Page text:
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I wrote a piece a few weeks ago entitled There Will Always be Monsters. In that article, I wrote about adults who exhibit sociopathic behaviors, but one of the men featured, Edmund Kemper, committed his first atrocious crime as a teenager. Kemper murdered his own grandparents and was sent to a maximum security psychiatric facility. He was released and sent back into society uncured, unrepentant and more disturbed than before.
On February 7th, two boys ages 10 and 11 were arrested at an elementary school in Washington state. A fourth grade student alerted school officials when said student noticed one of the boys playing with a knife on the school bus. Searches of the boys and their backpacks revealed a .45 caliber semi-automatic handgun, ammunition and notes, revealing a plan to murder other students. The majority of their rage was focused on a girl they both knew-she was to be their first victim.
Reports from numerous media outlets state the boys are being held on $100,000 each and a judge determined they are competent to stand trial in juvenile court. One of the most telling statements has come from two sides who normally do not agree: the defense psychologist and the state's psychiatrist. Both believe that these boys, a 10-year old and an 11-year old, are a danger to the community.
According to CNN, the two boys planned to kill at least 6 other students but wanted to murder the female classmate first. Court papers reveal the older boy showed no emotion or remorse during the police interview where he admitted their murder plot. The semi-automatic handgun was stolen by the younger boy from his older brother, who had stolen it from the home of their dead grandfather.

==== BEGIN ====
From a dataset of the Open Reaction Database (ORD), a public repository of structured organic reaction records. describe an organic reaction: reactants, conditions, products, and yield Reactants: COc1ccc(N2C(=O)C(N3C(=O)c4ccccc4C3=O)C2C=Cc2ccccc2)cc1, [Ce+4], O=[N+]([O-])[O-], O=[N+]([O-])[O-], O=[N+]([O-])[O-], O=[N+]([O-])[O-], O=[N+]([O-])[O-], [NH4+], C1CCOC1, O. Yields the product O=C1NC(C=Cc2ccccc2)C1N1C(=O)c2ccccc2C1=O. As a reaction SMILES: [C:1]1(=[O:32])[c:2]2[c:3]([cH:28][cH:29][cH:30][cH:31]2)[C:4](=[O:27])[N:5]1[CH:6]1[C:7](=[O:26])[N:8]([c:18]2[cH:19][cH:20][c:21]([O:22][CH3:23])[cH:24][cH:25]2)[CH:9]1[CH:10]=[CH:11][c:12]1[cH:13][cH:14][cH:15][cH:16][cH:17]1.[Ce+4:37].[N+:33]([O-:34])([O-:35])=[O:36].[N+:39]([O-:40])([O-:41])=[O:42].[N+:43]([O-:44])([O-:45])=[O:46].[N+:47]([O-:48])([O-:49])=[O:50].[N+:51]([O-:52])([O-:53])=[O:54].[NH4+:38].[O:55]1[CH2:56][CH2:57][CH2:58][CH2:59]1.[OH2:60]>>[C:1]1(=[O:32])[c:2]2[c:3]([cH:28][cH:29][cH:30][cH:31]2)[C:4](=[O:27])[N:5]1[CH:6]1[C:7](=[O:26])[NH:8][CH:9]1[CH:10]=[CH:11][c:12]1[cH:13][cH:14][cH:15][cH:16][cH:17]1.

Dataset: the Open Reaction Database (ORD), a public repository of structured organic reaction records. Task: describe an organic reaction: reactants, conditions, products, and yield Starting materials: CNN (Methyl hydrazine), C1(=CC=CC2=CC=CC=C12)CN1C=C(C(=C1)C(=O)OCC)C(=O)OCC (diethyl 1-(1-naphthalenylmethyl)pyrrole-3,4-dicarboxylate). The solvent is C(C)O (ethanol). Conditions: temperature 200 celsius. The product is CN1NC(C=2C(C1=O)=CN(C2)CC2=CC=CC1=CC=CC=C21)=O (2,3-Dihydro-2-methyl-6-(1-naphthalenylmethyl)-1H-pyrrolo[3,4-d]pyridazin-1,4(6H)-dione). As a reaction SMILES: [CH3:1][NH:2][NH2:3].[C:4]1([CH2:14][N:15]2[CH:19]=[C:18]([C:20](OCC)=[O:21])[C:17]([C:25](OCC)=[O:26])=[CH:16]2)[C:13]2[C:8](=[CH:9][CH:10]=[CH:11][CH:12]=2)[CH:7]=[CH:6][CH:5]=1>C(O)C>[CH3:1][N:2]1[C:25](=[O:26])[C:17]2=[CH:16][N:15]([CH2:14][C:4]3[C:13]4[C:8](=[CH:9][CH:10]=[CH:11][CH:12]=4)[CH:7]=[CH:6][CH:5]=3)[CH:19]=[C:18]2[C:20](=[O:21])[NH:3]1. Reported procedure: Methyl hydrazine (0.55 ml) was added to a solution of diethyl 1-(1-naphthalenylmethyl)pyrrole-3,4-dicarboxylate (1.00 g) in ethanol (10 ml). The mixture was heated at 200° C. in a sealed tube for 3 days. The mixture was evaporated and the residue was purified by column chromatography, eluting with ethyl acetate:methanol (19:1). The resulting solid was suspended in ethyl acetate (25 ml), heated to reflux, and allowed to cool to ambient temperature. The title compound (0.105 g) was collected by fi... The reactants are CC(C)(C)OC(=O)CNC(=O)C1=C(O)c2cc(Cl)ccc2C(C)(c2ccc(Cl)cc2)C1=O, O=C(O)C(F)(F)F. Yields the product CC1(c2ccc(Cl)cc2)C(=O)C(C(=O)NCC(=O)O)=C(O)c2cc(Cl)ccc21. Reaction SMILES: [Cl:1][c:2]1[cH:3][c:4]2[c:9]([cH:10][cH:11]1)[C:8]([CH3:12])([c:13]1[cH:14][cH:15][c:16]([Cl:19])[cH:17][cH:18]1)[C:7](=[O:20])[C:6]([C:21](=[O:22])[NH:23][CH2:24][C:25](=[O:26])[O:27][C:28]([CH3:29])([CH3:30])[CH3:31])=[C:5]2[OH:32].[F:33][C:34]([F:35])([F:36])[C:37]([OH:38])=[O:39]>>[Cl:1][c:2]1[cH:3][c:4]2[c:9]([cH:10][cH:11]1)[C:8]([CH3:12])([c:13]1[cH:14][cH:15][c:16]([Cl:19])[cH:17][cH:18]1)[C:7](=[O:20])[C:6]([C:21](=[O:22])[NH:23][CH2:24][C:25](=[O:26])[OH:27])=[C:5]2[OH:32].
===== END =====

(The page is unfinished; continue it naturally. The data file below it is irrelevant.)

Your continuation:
We know absolutely nothing about either of these boys. We know nothing of their home life, their medical history, any genetic testing that may have been performed. So, at this point, we need to enter the realm of speculation.
Are these two boys sociopaths? Diagnosing antisocial personality disorder in kids is extremely risky, and most clinicians will not accept information about anyone under the age of eighteen. However, with what little we are learning from the mainstream media about these two boys, it begs the question at the beginning of this paragraph-are these two boys sociopaths? If so, what can be done?
Treatment for antisocial personality disorder is difficult at best. You are looking at a person who typically has no empathy, no concept of emotion or feelings, does not understand the difference between right and wrong and in many cases, simply doesn't care. They are extremely manipulative, even charming. And they're incredibly smart. In order to navigate a world where the majority of people are nothing like you, you have to be able to "act" normal. Which takes intelligence.
In an episode of "Law and Order: SVU," a psychiatrist points out "You can't grow a conscience," speaking about a young boy who has murdered another child. Maybe, but can you teach someone to control their darkness? Jeff Lindsay, the creator of Dexter, writes about a sociopath who calls his urges the "Dark Passenger." Yes, this is fiction, but what if it's possible to teach these two boys (if they are in fact sociopaths) to control their own "Passengers?"
This story affected me as a parent. I have no idea what kind of families these kids come from, but I know that if the households are normal, their own parents are going through hell right now. Imagine looking in the mirror and realizing your child is incapable of remorse or any feeling at all. Who do you blame if not yourself?
Thank you to The Washington Post, CNN and The Mayo Clinic for information contained in this article.